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The Warriors missed Andre Iguodala in Game 4 against Houston. They don’t have a Death/Hamptons 5 lineup without him. Without his depth, the Warriors had to lean more on players such as Kevon Looney (who started), Nick Young, and others who are can be a liability at the high level of play in this series. Not having Iguodala to keep minutes down, play fierce defense, move the ball on offense, and be a stabilizing force was one of the issues that led to the Warriors fourth-quarter issues in Game 4.

Now they are without him for Game 5, too.

Having Klay Thompson on the court is huge for Golden State, although it will be worth monitoring to see how he moves.

The Warriors have gotten sucked into the switching/isolation game the Rockets want to play, if they are going to take Game 5 on the road they need to get back to “the beautiful game” they want to play. That would have been easier with Iguodala.

Two years after NBA retirement, Amar’e Stoudemire talking comeback

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NBA teams seemed to have moved on from Amar’e Stoudemire. After an impressive NBA career — five-time All-NBA, Rookie of the Year, six-time All-Star — he wasn’t physically the explosive player that dazzled with the Suns. Teams were interested in getting younger and more athletic, and Stoudemire was doing neither. He retired from the NBA and played for a season in Israel where he won a league title. This summer he’s signed up to play with the Big3.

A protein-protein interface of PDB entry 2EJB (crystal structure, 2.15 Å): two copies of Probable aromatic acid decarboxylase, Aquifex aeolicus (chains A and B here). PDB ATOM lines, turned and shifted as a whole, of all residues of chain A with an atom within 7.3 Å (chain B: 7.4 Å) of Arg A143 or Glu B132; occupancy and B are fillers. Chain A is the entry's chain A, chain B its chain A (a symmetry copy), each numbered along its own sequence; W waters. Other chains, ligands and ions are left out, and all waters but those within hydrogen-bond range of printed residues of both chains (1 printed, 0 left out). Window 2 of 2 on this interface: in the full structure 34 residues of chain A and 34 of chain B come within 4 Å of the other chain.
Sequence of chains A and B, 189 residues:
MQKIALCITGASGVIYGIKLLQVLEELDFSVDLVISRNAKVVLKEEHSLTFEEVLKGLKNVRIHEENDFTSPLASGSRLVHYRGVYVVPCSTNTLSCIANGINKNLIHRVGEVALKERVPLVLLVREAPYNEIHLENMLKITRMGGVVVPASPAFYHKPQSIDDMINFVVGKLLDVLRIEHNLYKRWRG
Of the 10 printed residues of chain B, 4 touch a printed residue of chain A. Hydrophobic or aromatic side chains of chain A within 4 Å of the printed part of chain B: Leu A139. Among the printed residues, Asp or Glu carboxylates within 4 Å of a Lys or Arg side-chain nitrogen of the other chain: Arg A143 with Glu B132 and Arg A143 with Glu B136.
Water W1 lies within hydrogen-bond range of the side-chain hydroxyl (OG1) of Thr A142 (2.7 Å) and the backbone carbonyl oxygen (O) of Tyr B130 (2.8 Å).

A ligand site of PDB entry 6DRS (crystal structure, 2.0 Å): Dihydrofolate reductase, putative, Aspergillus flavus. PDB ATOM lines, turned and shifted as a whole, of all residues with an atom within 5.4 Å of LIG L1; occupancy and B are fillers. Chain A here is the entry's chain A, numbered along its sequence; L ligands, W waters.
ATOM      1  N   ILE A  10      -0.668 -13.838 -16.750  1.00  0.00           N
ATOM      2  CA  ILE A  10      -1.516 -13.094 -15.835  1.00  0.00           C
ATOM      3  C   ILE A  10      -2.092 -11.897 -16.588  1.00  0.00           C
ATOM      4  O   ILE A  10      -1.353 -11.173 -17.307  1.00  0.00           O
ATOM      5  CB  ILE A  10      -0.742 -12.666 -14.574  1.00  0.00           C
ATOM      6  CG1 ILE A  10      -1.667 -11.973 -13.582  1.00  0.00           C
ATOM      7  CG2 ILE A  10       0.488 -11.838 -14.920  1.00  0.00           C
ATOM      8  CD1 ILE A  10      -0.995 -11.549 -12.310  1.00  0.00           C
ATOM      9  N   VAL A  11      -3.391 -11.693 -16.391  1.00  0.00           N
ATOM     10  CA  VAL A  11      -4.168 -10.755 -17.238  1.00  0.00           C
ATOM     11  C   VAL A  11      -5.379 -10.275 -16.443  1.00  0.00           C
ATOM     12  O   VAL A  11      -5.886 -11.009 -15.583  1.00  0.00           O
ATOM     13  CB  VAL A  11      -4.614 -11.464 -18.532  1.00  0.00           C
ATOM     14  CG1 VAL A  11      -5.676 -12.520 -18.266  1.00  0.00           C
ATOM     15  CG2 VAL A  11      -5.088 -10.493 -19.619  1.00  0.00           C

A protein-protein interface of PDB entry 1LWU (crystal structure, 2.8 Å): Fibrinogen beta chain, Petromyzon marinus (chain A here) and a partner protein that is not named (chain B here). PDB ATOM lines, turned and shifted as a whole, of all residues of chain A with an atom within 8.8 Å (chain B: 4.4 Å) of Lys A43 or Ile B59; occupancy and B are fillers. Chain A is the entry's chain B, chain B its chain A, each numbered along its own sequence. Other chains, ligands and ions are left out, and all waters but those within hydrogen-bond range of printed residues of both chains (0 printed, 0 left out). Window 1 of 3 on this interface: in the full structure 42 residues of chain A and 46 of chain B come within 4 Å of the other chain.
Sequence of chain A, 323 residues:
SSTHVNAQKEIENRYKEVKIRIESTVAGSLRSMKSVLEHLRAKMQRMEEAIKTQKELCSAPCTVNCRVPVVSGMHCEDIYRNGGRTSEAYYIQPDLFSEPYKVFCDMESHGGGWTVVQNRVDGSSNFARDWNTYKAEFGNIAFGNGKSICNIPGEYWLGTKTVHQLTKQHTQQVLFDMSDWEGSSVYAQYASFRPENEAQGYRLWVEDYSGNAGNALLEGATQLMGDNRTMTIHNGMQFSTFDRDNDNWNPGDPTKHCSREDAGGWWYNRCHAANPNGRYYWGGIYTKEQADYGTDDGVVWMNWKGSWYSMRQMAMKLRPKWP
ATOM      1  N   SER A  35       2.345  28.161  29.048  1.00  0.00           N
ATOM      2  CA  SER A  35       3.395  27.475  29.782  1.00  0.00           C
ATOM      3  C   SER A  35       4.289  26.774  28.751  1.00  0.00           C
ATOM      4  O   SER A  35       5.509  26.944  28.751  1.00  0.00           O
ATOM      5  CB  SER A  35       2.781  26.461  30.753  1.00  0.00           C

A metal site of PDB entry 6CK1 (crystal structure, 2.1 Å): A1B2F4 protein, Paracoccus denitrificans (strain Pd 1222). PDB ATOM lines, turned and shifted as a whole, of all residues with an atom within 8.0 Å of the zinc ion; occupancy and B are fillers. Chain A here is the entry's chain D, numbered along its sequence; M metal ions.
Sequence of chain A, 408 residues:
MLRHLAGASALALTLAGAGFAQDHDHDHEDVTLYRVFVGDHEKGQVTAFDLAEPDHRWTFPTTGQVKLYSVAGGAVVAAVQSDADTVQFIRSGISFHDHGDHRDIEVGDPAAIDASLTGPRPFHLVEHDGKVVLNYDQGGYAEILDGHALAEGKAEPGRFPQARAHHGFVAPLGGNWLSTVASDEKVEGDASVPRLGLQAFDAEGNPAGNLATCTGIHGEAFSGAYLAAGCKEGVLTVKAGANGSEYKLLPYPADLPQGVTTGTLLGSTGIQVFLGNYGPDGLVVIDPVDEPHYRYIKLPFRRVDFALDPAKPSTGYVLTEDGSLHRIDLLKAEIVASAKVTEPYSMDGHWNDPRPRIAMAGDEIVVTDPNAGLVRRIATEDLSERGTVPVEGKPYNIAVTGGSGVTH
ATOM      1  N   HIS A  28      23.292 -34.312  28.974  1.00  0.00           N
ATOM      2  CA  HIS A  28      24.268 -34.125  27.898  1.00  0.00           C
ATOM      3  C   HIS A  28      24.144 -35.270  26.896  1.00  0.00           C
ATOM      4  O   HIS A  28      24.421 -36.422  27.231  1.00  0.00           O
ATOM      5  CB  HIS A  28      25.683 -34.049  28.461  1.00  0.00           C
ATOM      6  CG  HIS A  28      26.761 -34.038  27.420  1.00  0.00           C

After that he’,d like another crack at the NBA. When asked about an NBA comeback, here’s what Stoudemire told CBS Sports’ Bill Reiter on ‘Reiter’s Block’:

“I am. I am. I’m definitely planning on (coming back). I’ve been training like you wouldn’t believe, my body feels great. I had an amazing year last year playing overseas and so I’m gonna definitely continue to work my way back to top shape and see if there’s a team that needs my talents.”

I’m not sure there’s going to be much demand. Maybe a team does an old friend a favor and brings him in for some workouts. However, his knees and body struggled with the physical grind of the NBA the final few seasons of his career, and it’s unlikely with age that got better. No doubt he’s worked on his conditioning and strength, but Father Time always wins the race and it already felt like this chase was over.

That said, good on Stoudemire for not giving up on the dream. His agent should be making calls, maybe he can become the second player to make the Big3 to NBA leap.